Following Tuesday's elections, women, people of color and the LGBTQ+ community across America have something to be proud: More than ever before, we are seeing our own faces looking back at us from Congress.
Previous to 2019 midterm elections, women have never occupied more than 84 of the 435 seats in the House of Representatives. With some races still up in the air after Tuesday, as of now, 98 women (both Republicans and Democrats) won their elections to hold House seats after the Tuesday elections, with votes still being counted. Those 98 House representatives are joined by the 13 women who won Senate seats, and the 10 female Senators who were not up for re-election. That means that, altogether, Congress will employ at least 121 women in January 2019, including a record number of non-incumbent women.
This is a drastic improvement: 107 women were members of Congress before Tuesday, representing 20 percent of Congresspeople. Now, women make up 23 percent—an upward tick, sure, but there is definitely room for continued growth.
But, beyond seeing the number of women in Congress rise, there are other gems to be found in Tuesday’s election: people of color and the LGBTQ+ community were also championed in historic victories, marking many firsts. According to the Rutgers University Center for American Women and Politics, January 2019 will see a record number of women of color.
That same 121 women is comprised of the first Native American women, the first Muslim women and the youngest woman in American Congressional history. In Michigan and Minnesota, respectively, Democrat Rashida Tlaib and Ilhan Omar of the Minnesota Democratic-Farmer-Labor Party are slated to be Muslim women in Congress. Omar, who fled to the United States over 20 years ago as a refugee, is also the first Somali-American member of Congress in the United States.
Sharice Davids and Deb Haaland, both Native American women, won their House races in Kansas and New Mexico, respectively—Davids also identifies as a lesbian, making her Kansas’ first openly LGBTQ+ member of Congress as well.
Colorado also elected its first openly gay governor, with Democrat Rep. Jared Polis winning his gubernatorial bid against Republican Walker Stapleton. Oregon’s Democratic Governor Kate Brown, who identifies as bisexual, was re-elected this election as well--Brown became the first openly LGBTQ+ person to be elected governor when she replaced John Kitzhaber in 2015.
Tennessee also elected its first female Senator, Marsha Blackburn, who defeated Gov. Phil Breseden by roughly 10 points. No matter who wins in Arizona (at the time of writing, no winner has been announced), the state’s senator will be female. In the very tight race, GOP Rep. Martha McSally is running against Democratic Rep. Kyrsten Sinema, as both vie for the spot vacated by Senator Jeff Flake.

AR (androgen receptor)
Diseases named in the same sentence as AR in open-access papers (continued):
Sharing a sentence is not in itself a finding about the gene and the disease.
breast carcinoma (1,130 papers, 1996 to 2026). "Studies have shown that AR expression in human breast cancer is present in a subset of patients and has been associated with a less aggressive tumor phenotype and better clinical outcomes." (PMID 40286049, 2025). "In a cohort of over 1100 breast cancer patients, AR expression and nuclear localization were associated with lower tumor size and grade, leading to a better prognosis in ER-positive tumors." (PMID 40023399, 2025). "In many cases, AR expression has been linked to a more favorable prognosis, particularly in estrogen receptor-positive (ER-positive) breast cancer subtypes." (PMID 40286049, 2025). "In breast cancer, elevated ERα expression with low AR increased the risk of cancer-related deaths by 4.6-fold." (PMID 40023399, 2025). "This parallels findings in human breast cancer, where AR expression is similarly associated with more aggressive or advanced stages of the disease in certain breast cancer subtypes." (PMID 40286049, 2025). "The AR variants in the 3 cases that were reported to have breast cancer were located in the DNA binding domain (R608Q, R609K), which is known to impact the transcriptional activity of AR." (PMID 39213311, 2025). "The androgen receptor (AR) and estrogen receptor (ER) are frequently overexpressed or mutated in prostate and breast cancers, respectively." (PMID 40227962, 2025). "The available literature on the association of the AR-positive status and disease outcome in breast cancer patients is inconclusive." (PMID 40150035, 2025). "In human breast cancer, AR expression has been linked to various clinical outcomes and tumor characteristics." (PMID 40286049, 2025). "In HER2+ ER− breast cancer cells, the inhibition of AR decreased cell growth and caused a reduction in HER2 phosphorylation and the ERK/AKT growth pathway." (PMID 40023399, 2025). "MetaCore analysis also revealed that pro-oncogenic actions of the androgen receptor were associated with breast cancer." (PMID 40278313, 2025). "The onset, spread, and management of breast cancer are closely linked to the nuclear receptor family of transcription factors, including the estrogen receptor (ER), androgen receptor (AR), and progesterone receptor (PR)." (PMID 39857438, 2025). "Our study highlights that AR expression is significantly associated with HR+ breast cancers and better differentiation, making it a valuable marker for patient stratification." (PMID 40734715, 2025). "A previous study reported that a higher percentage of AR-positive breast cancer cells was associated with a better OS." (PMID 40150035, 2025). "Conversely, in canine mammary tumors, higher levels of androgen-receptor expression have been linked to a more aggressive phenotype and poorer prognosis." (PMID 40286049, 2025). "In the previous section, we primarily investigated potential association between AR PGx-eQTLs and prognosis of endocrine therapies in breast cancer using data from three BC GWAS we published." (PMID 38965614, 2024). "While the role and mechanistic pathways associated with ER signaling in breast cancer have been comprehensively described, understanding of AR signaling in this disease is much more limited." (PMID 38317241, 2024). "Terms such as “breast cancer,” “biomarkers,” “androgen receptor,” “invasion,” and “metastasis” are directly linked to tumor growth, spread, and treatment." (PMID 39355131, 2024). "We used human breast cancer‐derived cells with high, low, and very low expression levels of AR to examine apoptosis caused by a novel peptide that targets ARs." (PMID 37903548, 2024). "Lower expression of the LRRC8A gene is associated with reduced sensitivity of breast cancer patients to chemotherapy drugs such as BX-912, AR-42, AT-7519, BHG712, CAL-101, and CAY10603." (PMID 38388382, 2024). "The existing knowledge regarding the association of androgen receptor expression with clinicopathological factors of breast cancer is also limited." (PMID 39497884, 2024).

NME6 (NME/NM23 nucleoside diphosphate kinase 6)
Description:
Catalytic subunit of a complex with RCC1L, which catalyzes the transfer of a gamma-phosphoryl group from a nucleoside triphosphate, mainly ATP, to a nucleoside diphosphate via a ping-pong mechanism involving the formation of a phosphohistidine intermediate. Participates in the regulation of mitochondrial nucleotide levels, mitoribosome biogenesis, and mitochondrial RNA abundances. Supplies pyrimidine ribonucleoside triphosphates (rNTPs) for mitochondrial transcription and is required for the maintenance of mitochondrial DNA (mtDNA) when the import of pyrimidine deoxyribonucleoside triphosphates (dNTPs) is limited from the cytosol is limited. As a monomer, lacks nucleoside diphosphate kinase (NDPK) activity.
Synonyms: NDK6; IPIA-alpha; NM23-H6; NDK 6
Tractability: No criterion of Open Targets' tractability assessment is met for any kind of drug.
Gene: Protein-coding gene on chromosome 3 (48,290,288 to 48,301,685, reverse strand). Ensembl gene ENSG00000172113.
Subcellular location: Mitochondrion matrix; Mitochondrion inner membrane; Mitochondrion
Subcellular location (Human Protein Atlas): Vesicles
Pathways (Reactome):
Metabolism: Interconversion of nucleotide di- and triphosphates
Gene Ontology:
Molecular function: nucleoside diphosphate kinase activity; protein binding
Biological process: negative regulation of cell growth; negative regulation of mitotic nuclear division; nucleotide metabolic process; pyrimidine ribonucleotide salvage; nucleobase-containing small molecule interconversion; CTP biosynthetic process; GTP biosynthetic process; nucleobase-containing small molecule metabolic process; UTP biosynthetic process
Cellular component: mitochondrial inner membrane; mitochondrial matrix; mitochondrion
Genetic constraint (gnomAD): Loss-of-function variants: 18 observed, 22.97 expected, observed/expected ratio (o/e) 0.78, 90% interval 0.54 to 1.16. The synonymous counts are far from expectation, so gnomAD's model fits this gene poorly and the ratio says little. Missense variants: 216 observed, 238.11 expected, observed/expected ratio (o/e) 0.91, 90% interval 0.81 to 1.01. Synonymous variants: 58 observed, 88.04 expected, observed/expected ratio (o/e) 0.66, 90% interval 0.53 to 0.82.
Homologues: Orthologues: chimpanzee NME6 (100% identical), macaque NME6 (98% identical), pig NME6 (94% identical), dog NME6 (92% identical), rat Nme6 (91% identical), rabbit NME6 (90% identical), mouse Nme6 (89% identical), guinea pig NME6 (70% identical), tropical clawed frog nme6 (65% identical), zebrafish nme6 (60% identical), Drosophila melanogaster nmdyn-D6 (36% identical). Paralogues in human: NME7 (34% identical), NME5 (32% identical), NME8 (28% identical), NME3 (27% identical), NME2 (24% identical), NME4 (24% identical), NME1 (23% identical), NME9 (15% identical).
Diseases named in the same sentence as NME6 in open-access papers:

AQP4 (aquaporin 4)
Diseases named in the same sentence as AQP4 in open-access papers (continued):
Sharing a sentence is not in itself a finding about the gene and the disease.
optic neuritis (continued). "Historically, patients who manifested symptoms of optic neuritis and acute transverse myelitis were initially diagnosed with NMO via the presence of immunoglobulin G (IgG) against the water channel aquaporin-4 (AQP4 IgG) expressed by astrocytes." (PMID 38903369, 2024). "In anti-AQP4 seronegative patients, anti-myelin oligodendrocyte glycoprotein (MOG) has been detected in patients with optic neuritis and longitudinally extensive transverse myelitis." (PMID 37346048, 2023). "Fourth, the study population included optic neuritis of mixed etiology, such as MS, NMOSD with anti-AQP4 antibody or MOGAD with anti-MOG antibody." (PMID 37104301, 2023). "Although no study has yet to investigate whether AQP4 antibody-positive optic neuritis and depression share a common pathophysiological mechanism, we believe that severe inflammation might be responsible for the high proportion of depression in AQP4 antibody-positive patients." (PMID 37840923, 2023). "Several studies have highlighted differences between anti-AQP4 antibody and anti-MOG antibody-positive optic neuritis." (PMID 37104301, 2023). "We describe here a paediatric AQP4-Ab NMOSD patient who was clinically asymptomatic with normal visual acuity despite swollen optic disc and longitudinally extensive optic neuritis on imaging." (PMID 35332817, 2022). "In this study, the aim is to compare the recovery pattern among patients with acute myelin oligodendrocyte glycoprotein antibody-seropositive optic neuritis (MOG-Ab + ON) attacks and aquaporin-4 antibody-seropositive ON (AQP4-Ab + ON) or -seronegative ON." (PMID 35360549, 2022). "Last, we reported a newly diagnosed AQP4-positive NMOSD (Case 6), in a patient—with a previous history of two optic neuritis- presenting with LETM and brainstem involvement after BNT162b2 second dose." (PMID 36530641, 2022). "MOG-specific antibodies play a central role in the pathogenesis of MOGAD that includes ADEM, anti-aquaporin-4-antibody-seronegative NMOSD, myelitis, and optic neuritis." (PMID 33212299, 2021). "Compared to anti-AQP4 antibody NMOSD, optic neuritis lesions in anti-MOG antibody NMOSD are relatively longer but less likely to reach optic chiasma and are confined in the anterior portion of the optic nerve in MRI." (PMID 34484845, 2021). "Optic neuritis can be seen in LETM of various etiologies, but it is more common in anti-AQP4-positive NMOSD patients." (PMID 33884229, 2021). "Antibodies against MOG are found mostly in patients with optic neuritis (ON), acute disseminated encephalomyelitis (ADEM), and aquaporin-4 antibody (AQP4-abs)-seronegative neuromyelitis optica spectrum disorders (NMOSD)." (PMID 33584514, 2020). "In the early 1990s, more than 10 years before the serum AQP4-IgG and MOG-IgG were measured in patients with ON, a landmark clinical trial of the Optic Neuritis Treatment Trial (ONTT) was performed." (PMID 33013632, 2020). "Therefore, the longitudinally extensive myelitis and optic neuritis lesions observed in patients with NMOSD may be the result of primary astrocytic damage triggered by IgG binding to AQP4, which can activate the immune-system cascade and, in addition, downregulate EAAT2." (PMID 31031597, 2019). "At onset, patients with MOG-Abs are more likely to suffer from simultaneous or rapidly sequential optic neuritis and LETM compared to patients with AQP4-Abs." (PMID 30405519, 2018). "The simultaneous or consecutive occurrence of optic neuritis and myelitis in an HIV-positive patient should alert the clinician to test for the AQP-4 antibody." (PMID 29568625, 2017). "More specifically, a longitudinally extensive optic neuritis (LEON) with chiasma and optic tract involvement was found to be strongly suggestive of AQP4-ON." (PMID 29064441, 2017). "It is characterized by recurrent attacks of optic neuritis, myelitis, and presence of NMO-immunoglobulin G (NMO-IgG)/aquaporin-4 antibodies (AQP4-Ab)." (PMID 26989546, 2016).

In Texas, voters propelled two Hispanic women to Congress for the first time ever—Veronica Escobar won in the Congressional district near El Paso, and Sylvia Garcia was elected in a district near Houston.
In South Dakota, Republican Kristi Noem became the state’s first female Governor, beating out Democrat Billie Sutton. Until her election on Tuesday, Noem was serving as South Dakota's at-large member of Congress. In Massachusetts, Ayanna Pressley became the first black woman elected to Congress in that state. In the September primaries, she defeated Michael Capuano, the 10-term, staunchly liberal incumbent who had served for 20 years. Her tearful, reaction to learning she won over Capuano went viral on Twitter.
At 29, Alexandra Ocasio-Cortez became the youngest woman ever elected to Congress, surpassing Republican Rep. Elise Stefanik, another New Yorker who was elected to Congress at age 30. Just after her election, she revealed that she cannot yet afford an apartment in Washington, D.C, and told several news outlets that she was bartending and working several jobs prior to her election and throughout her canvassing for election. Her campaign and victory inspired young people across New York City and beyond.
In Georgia, there is still controversy and at the time of writing, no winner in the race between Brian Kemp and Stacey Abrams, though Kemp claimed victory. Legal questions are muddled and the legitimacy of Kemp’s claims is being questioned, giving Abrams and her celebrity supporters--including T.I., Kelly Rowland and Oprah Winfrey--hope for Abrams’ victory.
It’s important to note, though, that hope cannot only be found among those who won. Voter turnout was higher than expected—a huge accomplishment following a presidential election with infamously low turnout. More women than ever before ran for Congress. Vermont’s Democratic nominee, Christine Hallquist, made history as the first transgender major party nominee for governor, and Florida very nearly elected the state’s first black governor in Tallahassee Democratic Mayor Andrew Gillum (though there is still hope, depending on whether or not a recount happens). Texas Democratic nominee Beto O’Rourke garnered country-wide adoration and support, with celebrities like Beyonce and Sara Bareilles throwing their support behind him.
In fact, Josh Gad, Alyssa Milano, Busy Phillips, and Olivia Wilde are already looking to 2020, tweeting support for a Beto O’Rourke/Andrew Gillum presidential ticket. But, regardless of party alignment, men and women across the country are cheering at the election of a previously unseen Congress—more diverse than ever before, and more representative of the diverse country it represents. For the first time, every American—no matter who they are and what their identity politics are—had someone to look up to and be inspired by in this election. And that, most can agree, is something to be proud of.
Words: Erica Commisso
Copy Editor: Sonjia Hyon